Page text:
• He compared affirmative action to Jim Crow policies.

    • He claimed that the lesson of 9/11 is that “not all cultures are equal."

    • He has often defended public figures who’ve made obviously racist remarks.

    • He whined about people pointing out the KKK’s support for Trump, calling them “truly divisive.”

    • He argued that Trump cannot possibly be racist against Puerto Ricans because “Puerto Rico is 75 percent white.”

    • He attempted to paint Mexico and its “offspring of conquistadors” as “far more racist” than the U.S.

    • He claimed, “The American Nazi Party and the KKK don't really exist in a meaningful [way]."

  • Meet Gregg Jarrett, the Fox News analyst whose upcoming book Trump hawked on Twitter this morning

    Blog ››› ››› GRACE BENNETT


    Sarah Wasko / Media Matters

    In a mid-morning tweet, President Donald Trump promoted Fox News analyst Gregg Jarrett’s upcoming book, The Russia Hoax: The Illicit Scheme to Clear Hillary Clinton and Frame Donald Trump. Jarrett, who joined Fox News in 2002, is an frequent shill for the president, especially on all matters related to the Russia investigation, and a favorite of Trump propagandist Sean Hannity. The president’s interest in Jarrett’s new book, which he tweeted is “a must read,” is hardly unexpected given Jarrett’s constant, and often legally dubious, explanations for why the Trump team’s actions are legally acceptable and why Trump’s opponents, especially those in the intelligence community, are the real lawbreakers.

    Jarrett’s willingness to shill for the president appears boundless, and his sycophancy has checked all the boxes to earn a coveted spot in a Trump tweet:

    • Jarrett has repeatedly claimed that even if the president or his team colluded with Russia to influence the 2016 election, they wouldn’t have broken any laws. During an appearance on Hannity, the Fox analyst went so far as to argue that, because “the Constitution gives us the freedom to freely associate with anybody, including Russians,” “Vladimir Putin, former KGB, could have sat in on that [Donald Trump Jr.] meeting and it wouldn't be a crime.” In another appearance, he said, "It was always a myth that collusion in a political campaign is a crime." Jarrett also claimed, “Even conspiring to subvert the government doesn't rise to the level of treason.”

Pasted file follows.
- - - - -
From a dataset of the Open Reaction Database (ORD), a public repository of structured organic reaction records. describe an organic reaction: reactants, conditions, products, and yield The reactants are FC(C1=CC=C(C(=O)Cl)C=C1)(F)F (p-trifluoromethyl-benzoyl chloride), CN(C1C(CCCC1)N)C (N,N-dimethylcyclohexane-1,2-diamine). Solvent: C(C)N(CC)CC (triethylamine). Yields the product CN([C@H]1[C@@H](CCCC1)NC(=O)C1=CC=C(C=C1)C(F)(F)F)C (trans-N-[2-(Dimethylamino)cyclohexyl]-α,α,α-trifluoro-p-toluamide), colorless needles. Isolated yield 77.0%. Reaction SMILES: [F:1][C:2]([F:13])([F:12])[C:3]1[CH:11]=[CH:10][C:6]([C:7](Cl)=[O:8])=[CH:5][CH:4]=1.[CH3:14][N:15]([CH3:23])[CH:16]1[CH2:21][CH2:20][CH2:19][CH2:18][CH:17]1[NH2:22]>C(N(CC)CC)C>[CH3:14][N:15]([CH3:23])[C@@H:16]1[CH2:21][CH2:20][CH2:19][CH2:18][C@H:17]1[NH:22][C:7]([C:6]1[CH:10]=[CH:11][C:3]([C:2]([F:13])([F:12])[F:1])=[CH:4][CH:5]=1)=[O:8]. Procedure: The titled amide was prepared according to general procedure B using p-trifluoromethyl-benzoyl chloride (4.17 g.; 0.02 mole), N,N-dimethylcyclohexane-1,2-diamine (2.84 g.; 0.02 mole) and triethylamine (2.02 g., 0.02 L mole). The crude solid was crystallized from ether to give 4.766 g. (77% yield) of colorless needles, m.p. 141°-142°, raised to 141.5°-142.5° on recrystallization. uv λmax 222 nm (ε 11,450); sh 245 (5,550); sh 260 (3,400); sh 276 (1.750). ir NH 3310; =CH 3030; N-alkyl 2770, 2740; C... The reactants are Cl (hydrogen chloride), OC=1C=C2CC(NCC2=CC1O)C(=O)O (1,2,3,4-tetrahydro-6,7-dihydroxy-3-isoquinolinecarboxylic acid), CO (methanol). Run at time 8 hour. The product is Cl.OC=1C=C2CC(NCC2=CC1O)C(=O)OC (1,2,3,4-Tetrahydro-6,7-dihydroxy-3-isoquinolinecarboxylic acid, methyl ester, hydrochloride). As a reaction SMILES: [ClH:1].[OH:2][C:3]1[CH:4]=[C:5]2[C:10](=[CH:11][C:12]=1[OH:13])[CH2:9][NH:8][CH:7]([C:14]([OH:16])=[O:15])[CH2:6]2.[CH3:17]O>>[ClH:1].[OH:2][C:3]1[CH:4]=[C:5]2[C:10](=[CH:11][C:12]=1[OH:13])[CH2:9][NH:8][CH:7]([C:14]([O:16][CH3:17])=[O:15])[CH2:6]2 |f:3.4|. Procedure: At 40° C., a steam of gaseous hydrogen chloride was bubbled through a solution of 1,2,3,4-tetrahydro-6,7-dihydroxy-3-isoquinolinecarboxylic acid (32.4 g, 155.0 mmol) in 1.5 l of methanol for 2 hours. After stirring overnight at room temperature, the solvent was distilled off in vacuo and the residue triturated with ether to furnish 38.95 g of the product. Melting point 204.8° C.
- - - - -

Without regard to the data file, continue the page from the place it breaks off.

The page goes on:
• He has defended the idea that the president might fire special counsel Robert Mueller and called on Attorney General Jeff Sessions to “un-recuse” himself and fire the entire special counsel team.
    • He frequently slanders special counsel Mueller, whom he once accused of sticking “up his middle finger at the justice system.” He aims similar jabs at others who find themselves in the president’s bad graces, such as Sessions and FBI Deputy Director Rod Rosenstein, whom Jarrett described as part of a Justice Department “cartel,” calling it “the equivalent of the mob.”
    • He has argued that former President Barack Obama should be subpoenaed. 
    • Jarrett has described Trump as the real “victim” of Russian collusion.

    In addition to his pro-Trump shilling, Jarrett has frequently spewed misinformation and made cruel, belittling comments on air:

    • Jarrett criticized New York Mets player Daniel Murphy for taking two days of paternity leave when his son was born. Jarrett said that Murphy "is rich. He could have like 20 nannies taking care of his tired wife, and he's got to take off two days? It's absurd. It's preposterous."
    • Jarrett said that he didn’t “mean to be sexist” but still suggested that a female judge could be biased against a male defendant who cheated on his girlfriend.